Early onset of regular smoking is associated with an elevated risk for later nicotine dependence. Whether or not this association is causal is unknown and has substantial public policy implications.
The authors used a monozygotic co-twin control study design. Pairs were selected from the Virginia Adult Twin Study of Psychiatric and Substance Use Disorders for discordance in age at onset of regular smoking. Nicotine dependence was measured by the Fagerström Test for Nicotine Dependence and level of craving.
The authors identified 175 male-male and 69 female-female monozygotic twin pairs who differed by at least 2 years in age at onset of regular smoking. During their period of heaviest smoking, the twin who began smoking earlier had significantly higher Fagerström Test scores in both the male-male (Cohen’s d=0.20) and female-female twin pairs (d=0.26). Craving for cigarettes when unable to smoke was also higher in the early-onset member in both groups (male pairs, d=0.38; female pairs, d=0.25). The early-onset smoking twin did not differ from the later-onset twin in symptoms of alcohol or cannabis abuse or dependence, current alcohol use, or maximal level of cannabis, sedative, stimulant, or cocaine use.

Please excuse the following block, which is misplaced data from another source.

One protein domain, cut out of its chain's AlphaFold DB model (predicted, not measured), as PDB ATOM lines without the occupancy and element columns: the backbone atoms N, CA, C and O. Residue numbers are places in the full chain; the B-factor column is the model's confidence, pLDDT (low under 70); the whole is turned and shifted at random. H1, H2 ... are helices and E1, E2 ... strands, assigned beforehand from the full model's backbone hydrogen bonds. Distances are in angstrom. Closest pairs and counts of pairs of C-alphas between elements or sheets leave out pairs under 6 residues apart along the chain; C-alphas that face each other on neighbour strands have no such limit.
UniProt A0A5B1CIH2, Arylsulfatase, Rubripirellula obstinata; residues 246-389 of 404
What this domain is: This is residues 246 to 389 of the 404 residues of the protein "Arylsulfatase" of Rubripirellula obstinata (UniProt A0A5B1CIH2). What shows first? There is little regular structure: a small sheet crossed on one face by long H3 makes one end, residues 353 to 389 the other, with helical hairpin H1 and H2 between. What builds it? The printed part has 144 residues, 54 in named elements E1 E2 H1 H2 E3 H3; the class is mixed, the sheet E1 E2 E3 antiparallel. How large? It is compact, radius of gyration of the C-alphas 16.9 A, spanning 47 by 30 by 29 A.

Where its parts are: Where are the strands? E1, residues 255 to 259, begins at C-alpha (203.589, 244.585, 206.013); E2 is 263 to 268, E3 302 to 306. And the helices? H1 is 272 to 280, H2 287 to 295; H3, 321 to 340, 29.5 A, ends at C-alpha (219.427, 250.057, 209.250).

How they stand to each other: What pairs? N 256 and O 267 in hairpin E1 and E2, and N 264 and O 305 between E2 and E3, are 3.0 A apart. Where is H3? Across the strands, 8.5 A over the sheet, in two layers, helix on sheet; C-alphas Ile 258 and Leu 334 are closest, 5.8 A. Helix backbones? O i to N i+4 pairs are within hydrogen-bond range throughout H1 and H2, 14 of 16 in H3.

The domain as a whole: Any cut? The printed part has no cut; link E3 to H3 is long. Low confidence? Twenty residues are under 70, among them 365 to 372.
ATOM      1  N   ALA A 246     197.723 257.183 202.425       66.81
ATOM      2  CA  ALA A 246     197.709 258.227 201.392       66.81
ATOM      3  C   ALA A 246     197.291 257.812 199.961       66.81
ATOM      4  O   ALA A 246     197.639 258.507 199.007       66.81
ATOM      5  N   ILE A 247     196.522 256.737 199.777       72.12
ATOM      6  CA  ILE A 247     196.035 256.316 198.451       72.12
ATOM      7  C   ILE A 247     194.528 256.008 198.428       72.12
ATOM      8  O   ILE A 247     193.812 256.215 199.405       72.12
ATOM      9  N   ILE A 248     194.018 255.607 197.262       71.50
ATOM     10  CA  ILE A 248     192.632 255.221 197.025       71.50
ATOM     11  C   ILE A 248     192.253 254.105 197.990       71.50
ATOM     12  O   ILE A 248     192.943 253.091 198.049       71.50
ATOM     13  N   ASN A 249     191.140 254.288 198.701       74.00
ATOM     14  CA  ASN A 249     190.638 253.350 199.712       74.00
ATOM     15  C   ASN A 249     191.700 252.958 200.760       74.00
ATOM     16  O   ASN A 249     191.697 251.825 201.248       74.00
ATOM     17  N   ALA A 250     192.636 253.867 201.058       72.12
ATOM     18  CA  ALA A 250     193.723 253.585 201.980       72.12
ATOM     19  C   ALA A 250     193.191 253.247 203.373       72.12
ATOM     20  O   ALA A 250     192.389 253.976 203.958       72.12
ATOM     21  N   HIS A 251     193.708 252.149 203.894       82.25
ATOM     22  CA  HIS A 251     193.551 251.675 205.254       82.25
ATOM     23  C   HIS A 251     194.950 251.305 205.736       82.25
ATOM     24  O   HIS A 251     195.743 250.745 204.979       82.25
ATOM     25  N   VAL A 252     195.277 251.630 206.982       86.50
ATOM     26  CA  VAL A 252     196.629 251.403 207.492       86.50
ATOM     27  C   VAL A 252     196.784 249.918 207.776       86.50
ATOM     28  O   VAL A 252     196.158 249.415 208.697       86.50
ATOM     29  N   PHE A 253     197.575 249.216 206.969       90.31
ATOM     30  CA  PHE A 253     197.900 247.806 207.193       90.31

Controlling for genetic and familial-environmental effects, age at onset of regular smoking predicted level of nicotine dependence. Consistent with the animal literature, these findings suggest that in humans, early nicotine exposure directly increases level of later nicotine dependence. These results should be interpreted in the context of the methodological strengths and limitations of the monozygotic co-twin design.